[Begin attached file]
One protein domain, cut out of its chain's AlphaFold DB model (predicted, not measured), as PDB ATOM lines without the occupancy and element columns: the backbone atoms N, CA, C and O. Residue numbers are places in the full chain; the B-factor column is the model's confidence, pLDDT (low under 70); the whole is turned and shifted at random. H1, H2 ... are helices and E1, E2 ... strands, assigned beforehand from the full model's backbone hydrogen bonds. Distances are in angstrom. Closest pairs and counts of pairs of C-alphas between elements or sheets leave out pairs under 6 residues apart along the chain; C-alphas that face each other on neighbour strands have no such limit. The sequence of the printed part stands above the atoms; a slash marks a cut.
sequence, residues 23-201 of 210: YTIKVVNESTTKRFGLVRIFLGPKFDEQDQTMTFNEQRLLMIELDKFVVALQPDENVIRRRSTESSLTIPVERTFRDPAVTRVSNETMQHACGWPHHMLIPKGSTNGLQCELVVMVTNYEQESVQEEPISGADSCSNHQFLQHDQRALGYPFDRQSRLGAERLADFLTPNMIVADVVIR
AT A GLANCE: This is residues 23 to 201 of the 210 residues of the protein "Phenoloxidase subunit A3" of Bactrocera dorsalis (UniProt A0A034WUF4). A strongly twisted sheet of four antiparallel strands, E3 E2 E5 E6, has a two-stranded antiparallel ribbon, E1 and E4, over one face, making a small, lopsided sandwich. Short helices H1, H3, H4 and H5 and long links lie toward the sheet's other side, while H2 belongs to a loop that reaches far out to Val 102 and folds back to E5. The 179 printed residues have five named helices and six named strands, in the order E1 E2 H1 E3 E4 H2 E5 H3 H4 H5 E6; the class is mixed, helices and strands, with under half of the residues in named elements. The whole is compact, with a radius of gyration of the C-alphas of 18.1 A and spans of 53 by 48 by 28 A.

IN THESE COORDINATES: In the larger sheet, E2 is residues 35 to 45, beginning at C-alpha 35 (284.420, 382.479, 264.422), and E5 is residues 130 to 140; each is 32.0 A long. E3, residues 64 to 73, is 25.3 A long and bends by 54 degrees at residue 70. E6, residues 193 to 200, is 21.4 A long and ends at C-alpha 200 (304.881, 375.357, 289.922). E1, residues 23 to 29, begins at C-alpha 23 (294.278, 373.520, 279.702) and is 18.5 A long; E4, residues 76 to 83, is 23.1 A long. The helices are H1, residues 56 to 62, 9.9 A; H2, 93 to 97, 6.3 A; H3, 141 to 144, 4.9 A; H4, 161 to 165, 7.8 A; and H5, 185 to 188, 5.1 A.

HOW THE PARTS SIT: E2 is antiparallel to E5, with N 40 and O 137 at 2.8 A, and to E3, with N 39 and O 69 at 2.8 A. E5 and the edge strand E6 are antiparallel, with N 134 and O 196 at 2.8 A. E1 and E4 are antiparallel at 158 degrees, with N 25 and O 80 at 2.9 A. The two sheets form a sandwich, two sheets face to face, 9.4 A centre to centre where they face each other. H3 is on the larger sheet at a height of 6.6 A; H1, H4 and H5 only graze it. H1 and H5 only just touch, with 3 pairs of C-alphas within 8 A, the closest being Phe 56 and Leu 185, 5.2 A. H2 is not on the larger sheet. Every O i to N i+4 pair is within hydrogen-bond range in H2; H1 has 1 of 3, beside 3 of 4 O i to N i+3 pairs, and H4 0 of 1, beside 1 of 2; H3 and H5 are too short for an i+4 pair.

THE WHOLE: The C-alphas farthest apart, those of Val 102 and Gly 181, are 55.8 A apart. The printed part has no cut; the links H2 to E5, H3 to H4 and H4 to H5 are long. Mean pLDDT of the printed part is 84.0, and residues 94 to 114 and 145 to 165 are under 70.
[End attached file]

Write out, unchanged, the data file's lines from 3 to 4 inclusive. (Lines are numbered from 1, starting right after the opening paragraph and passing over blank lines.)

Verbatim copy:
IN THESE COORDINATES: In the larger sheet, E2 is residues 35 to 45, beginning at C-alpha 35 (284.420, 382.479, 264.422), and E5 is residues 130 to 140; each is 32.0 A long. E3, residues 64 to 73, is 25.3 A long and bends by 54 degrees at residue 70. E6, residues 193 to 200, is 21.4 A long and ends at C-alpha 200 (304.881, 375.357, 289.922). E1, residues 23 to 29, begins at C-alpha 23 (294.278, 373.520, 279.702) and is 18.5 A long; E4, residues 76 to 83, is 23.1 A long. The helices are H1, residues 56 to 62, 9.9 A; H2, 93 to 97, 6.3 A; H3, 141 to 144, 4.9 A; H4, 161 to 165, 7.8 A; and H5, 185 to 188, 5.1 A.

HOW THE PARTS SIT: E2 is antiparallel to E5, with N 40 and O 137 at 2.8 A, and to E3, with N 39 and O 69 at 2.8 A. E5 and the edge strand E6 are antiparallel, with N 134 and O 196 at 2.8 A. E1 and E4 are antiparallel at 158 degrees, with N 25 and O 80 at 2.9 A. The two sheets form a sandwich, two sheets face to face, 9.4 A centre to centre where they face each other. H3 is on the larger sheet at a height of 6.6 A; H1, H4 and H5 only graze it. H1 and H5 only just touch, with 3 pairs of C-alphas within 8 A, the closest being Phe 56 and Leu 185, 5.2 A. H2 is not on the larger sheet. Every O i to N i+4 pair is within hydrogen-bond range in H2; H1 has 1 of 3, beside 3 of 4 O i to N i+3 pairs, and H4 0 of 1, beside 1 of 2; H3 and H5 are too short for an i+4 pair.